Rural women are regarded as integral in agro-ecological practices, knowledge systems and methods. They have vast knowledge in agricultural processes such as pest management, harvesting, selecting and preserving seeds for the next crop, soil enrichment and so on. They are the seed keepers, traditional healers, livestock keepers, and forest gatherers. They have knowledge on the diverse kinds of plants and their special values for taste, nutrition, and health. Their knowledge of plant varieties extends to wild plants that are regarded as survival plants in dire times, as traditional medicine and as sources of income. Learning by experience, and experimenting and innovating when faced with problems, they have developed a vast amount of knowledge, particularly on seeds, and varied skills in agriculture over generations, and have provided food security and nutrition to millions of families.
The far-reaching consequences driven principally by corporations hungry to make profit from Asia’s agricultural resources correspondingly eroded the local knowledge and roles of women in farming systems. The threats of the Green Revolution, the Intellectual Property Rights (IPR) and new technologies, especially Genetic Engineering (GE) are now radically displacing the farmers of their remaining access and ownership of genetic resources, particularly of seeds. GE particularly replaces the traditional sustainable seeds radically displacing women farmers from their roles in production, as caretakers of seed resources, and as preservers of traditional knowledge in farming and in biodiversity conservation.
Rural women, together with farmers and indigenous communities have resisted and continue to resist against the instrumentalities that drove their displacement, further loss of seeds and erosion of traditional agriculture. The areas of struggle have steadily widened -- from women protesting against the incursion of TNCs to resisting the use of agro-chemicals; from opposing the entry of GE seeds to promoting and documenting local and traditional knowledge systems; from initiating seed exchanges and developing seed banks to lobbying existing international conventions and treaties that serve as tools for advocacy and platforms of resistance.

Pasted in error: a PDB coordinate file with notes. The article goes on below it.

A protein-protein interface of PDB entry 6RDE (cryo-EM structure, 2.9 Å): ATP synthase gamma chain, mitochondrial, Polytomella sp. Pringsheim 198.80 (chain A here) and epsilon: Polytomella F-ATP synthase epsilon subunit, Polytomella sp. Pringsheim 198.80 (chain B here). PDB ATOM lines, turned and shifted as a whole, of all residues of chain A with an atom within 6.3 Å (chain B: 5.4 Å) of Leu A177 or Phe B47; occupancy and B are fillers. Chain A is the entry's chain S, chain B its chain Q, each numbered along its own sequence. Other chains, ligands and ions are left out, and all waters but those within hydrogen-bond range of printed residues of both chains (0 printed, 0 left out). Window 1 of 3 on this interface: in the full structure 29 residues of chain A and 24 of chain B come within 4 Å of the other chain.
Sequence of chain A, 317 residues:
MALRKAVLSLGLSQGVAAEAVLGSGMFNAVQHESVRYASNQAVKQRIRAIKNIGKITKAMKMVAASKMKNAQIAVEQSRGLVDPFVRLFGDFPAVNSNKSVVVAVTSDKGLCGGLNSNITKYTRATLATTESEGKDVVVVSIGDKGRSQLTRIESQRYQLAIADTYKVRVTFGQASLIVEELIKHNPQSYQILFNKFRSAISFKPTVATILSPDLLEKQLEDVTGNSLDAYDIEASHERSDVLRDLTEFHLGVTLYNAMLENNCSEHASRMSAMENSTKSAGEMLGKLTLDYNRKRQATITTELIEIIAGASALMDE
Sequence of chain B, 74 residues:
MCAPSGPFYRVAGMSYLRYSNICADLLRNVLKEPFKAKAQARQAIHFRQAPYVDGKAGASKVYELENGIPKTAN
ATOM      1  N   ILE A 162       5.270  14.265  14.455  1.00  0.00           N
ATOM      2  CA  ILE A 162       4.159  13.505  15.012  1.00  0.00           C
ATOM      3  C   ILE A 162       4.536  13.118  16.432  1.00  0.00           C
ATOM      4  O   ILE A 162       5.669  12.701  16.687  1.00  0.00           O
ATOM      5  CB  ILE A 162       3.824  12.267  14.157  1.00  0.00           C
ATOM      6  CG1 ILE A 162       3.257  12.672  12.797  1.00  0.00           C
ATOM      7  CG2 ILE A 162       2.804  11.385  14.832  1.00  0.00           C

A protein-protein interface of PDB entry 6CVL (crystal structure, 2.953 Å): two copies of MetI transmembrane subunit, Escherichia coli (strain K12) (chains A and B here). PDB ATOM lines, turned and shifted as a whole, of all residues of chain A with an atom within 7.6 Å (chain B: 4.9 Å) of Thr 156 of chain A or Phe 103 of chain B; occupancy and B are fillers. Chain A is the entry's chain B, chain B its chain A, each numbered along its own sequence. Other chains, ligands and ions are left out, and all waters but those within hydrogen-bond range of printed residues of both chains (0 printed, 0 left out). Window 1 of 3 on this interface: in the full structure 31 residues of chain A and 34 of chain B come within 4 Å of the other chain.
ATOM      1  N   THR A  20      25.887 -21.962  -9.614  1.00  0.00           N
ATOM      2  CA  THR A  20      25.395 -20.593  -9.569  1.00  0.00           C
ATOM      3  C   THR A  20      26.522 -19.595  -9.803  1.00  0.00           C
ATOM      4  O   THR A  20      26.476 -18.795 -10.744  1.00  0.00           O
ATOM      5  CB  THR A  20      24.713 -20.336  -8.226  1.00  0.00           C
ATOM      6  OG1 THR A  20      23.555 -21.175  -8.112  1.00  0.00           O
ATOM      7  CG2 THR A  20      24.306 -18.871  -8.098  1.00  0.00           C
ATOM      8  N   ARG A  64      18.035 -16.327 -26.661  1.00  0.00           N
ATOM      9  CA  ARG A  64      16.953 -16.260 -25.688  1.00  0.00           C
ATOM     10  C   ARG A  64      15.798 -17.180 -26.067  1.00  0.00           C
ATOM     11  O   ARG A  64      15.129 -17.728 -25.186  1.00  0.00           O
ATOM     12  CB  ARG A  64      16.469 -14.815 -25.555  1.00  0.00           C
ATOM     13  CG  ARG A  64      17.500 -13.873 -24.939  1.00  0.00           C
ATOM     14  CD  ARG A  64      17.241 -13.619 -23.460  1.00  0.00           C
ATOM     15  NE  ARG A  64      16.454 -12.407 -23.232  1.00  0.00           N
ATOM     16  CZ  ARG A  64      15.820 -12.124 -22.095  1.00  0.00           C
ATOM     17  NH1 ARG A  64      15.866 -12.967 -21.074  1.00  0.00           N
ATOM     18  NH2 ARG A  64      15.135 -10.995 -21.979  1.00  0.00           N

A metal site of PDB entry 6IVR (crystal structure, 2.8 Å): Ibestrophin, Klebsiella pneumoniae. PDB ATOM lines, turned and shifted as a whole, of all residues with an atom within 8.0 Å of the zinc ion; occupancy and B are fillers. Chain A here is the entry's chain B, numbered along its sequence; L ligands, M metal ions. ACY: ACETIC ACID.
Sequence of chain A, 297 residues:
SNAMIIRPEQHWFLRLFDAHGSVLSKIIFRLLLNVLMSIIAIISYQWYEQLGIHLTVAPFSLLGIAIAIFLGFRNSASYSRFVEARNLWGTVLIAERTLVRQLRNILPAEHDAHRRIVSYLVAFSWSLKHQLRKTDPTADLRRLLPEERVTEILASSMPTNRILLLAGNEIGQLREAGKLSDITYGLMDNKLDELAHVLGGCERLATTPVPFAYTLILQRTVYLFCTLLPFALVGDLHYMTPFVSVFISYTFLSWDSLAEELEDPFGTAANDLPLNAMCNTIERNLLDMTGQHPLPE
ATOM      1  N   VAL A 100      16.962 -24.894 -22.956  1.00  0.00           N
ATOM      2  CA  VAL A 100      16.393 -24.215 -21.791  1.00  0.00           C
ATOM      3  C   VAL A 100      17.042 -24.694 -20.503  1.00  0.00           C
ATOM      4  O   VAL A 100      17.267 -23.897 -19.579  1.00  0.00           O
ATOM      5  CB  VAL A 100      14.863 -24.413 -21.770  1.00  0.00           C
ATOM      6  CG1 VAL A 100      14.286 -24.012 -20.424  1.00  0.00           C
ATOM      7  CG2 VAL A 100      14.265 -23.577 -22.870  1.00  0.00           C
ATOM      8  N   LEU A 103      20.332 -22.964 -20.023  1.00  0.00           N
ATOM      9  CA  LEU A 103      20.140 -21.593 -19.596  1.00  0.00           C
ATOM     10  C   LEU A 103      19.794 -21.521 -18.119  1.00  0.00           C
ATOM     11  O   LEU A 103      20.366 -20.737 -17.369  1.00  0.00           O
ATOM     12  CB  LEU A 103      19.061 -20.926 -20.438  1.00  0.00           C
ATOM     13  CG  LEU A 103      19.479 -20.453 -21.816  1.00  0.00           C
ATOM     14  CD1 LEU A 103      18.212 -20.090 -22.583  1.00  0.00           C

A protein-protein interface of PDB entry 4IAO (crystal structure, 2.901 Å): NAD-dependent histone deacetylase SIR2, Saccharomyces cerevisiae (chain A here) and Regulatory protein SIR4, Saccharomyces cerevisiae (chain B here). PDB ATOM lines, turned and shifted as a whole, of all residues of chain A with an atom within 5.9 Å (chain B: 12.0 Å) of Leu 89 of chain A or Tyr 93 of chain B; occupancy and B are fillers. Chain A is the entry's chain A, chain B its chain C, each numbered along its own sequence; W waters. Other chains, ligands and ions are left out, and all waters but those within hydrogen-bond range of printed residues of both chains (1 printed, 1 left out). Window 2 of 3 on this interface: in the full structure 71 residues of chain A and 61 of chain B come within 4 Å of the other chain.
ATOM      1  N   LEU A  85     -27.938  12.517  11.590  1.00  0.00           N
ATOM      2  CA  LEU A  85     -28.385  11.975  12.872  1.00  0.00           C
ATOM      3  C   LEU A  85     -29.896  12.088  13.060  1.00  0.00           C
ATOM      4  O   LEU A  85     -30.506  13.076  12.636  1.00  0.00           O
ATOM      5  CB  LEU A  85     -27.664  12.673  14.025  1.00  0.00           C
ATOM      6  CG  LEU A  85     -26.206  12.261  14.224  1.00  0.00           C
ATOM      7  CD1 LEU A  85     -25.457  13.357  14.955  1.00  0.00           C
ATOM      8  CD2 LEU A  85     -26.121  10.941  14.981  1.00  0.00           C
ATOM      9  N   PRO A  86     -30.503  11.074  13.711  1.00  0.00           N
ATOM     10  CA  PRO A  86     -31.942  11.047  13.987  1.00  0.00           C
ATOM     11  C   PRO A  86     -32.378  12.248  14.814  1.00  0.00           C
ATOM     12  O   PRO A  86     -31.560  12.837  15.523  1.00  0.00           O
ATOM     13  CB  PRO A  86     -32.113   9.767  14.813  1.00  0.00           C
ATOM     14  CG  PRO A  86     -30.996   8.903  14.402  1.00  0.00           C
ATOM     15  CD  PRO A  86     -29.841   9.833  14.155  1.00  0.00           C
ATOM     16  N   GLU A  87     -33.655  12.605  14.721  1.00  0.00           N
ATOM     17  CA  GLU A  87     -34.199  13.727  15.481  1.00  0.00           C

PAN AP has, over the years, continued to promote and support biodiverse ecological agriculture that find important the efforts to recover and reclaim the rights of women in sustainable agriculture. Pushing for this is a process of empowerment for rural women. Being key food producers in agricultural communities, it is the women’s assertion of rights to land, seeds, water and other resources - a crucial step towards reclaiming women’s knowledge and skills and a process of recognizing their roles and contribution in agricultural production.
Module on Documenting Women’s Knowledge in Agriculture
Women's Wisdom: Documenting Women’s Knowledge in Ecological Agriculture in Pakistan
Women’s Wisdom: Documentation of Women's Knowledge on Ecological Agriculture in the Philippines, Indonesia and Pakistan
Women's Wisdom: Documentation of Women's Knowledge in Ecological Agriculture (Case studies from Philippines, Pakistan and Thailand)